Can Aptitude Tests Be Used to Predict Bad Behavior?

We’ve previously written about the use of the Wonderlic aptitude test on NFL draft prospects, pointing out that the popular press and NFL fans as a whole have often unfairly dismissed aptitude tests as irrelevant to future gridiron success. This seems to be based on jock stereotypes about the sport and on a misunderstanding of how tests, and predictive tools in general, work.  Virtually every article about the Wonderlic test at the NFL draft mentions Dan Marino, who bombed the Wonderlic and went on to a Hall of Fame career, as evidence that the tests aren’t predictive of success in football. However, this type of anecdotal evidence clearly holds no weight when statistically determining whether or not a test works.

We’ve argued, for example, that there may be more of a correlation between Wonderlic scores of NFL quarterbacks and their future performance than is supposed. Nevertheless, it is fair to say that the evidence for the predictive power of the Wonderlic in the NFL is mixed. This is not surprising, because while the modern NFL game is quite complex and requires quick decision-making skills—especially from quarterbacks—it is clear that so many of the determinants of success in the NFL have to do with athleticism, work ethic, and other things aptitude tests can’t measure.

Recently, CBS Sports published a story about a new analysis of the links between Wonderlic scores and the subsequent fates of the NFLers who took it (and yes, it does contain the obligatory mention of Dan Marino). This one had a very different focus, however, because instead of examining on-field performance, the study looked at the relationship between Wonderlic scores and the arrest records of NFL players. The results of the study, which appeared in the American Journal of Applied Psychology, were striking; players with below average Wonderlic scores were twice as likely to be subsequently arrested as those who scored above the mean.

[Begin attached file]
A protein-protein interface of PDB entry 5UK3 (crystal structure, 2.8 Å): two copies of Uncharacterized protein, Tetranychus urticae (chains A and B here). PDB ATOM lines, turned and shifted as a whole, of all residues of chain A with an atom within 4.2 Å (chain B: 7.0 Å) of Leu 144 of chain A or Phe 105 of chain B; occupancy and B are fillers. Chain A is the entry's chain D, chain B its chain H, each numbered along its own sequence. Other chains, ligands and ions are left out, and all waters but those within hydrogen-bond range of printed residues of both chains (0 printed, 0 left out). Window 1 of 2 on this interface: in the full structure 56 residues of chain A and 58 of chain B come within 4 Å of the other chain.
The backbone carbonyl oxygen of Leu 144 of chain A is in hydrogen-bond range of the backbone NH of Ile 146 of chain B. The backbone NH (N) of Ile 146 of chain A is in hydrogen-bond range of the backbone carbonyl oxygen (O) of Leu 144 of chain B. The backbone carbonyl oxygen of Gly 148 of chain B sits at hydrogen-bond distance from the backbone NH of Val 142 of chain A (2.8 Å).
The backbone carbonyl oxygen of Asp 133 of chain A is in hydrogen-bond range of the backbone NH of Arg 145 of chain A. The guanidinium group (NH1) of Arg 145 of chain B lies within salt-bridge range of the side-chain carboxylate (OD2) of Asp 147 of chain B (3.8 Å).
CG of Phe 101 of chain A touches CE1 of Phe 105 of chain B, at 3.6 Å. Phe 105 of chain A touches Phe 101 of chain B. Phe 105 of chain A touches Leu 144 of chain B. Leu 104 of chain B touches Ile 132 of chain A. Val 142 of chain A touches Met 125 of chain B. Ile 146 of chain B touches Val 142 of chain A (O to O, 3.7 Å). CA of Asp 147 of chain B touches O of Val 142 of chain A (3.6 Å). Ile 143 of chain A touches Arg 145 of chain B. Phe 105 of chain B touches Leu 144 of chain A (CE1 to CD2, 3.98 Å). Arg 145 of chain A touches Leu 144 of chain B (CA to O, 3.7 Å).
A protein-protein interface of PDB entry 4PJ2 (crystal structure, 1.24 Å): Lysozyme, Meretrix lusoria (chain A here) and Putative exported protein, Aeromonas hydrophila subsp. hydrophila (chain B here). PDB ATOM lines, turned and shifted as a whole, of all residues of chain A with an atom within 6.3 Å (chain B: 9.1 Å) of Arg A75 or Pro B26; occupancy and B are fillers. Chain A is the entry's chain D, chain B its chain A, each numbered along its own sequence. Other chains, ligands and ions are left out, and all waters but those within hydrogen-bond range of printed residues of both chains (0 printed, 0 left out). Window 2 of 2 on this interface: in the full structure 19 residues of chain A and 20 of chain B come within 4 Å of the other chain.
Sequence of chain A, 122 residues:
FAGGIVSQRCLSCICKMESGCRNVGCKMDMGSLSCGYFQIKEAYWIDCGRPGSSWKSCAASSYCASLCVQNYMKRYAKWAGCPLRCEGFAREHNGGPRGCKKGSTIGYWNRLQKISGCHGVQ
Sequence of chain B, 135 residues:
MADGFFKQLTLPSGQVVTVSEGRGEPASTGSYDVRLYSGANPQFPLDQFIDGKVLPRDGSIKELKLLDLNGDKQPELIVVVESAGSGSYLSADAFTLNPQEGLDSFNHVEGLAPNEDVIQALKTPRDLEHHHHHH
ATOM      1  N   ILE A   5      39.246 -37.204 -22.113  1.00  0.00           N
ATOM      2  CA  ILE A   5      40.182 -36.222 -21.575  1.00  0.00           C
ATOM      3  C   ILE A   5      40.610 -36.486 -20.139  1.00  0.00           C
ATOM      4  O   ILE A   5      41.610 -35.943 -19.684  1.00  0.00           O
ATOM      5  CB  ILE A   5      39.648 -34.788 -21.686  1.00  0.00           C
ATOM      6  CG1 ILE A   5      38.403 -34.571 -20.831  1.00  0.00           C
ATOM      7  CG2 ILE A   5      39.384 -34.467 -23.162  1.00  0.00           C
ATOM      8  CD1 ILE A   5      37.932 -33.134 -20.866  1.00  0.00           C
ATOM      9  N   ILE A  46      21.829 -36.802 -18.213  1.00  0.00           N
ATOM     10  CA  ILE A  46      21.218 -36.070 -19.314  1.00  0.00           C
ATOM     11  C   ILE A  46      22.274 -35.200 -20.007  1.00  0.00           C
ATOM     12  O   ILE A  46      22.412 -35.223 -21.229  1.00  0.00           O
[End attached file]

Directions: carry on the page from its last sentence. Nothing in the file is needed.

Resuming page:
This is the first time we’ve seen a study that links low Wonderlic test scores to what the study calls “off-duty deviance,” or ODD, which may be our new favorite psychological term (“you down with ODD? yeah you know me.”)  Employers trying to prevent discipline-related problems in the workplace often use integrity/honesty tests or behavioral risk assessments that measure rule adherence or personality traits like conscientiousness that are linked to good behavior. Such tests have been shown to help prevent a wide variety of counterproductive work behaviors such as safety violations, absenteeism, illicit drug use, theft, and fraud.  Aptitude tests, however, are more commonly used to predict overall performance, not who will constitute a behavioral risk.

But the new Wonderlic study is actually not the only sign of a possible link between intelligence and honesty.  The Washington Post recently reported on an Israeli study that seemed to link intelligence with honesty and truth-telling behavior. The study asked participants to enter a booth, roll a six-sided die, and report the number that came up to receive that amount of money instantly (if you roll a 4, you get $4, etc.). What they found was that those who scored lower on an intelligence test were far more likely to lie about rolling a six.

The implications of this study remain to be seen, so the results should be taken with a grain of salt. However, there seems to be growing evidence of a link between cognitive aptitude (intelligence) and other qualities that are typically thought to be purely behavioral or personality-driven. We expect to see a lot of future psychological research take on questions such as these, and we’re excited to see where the data lands!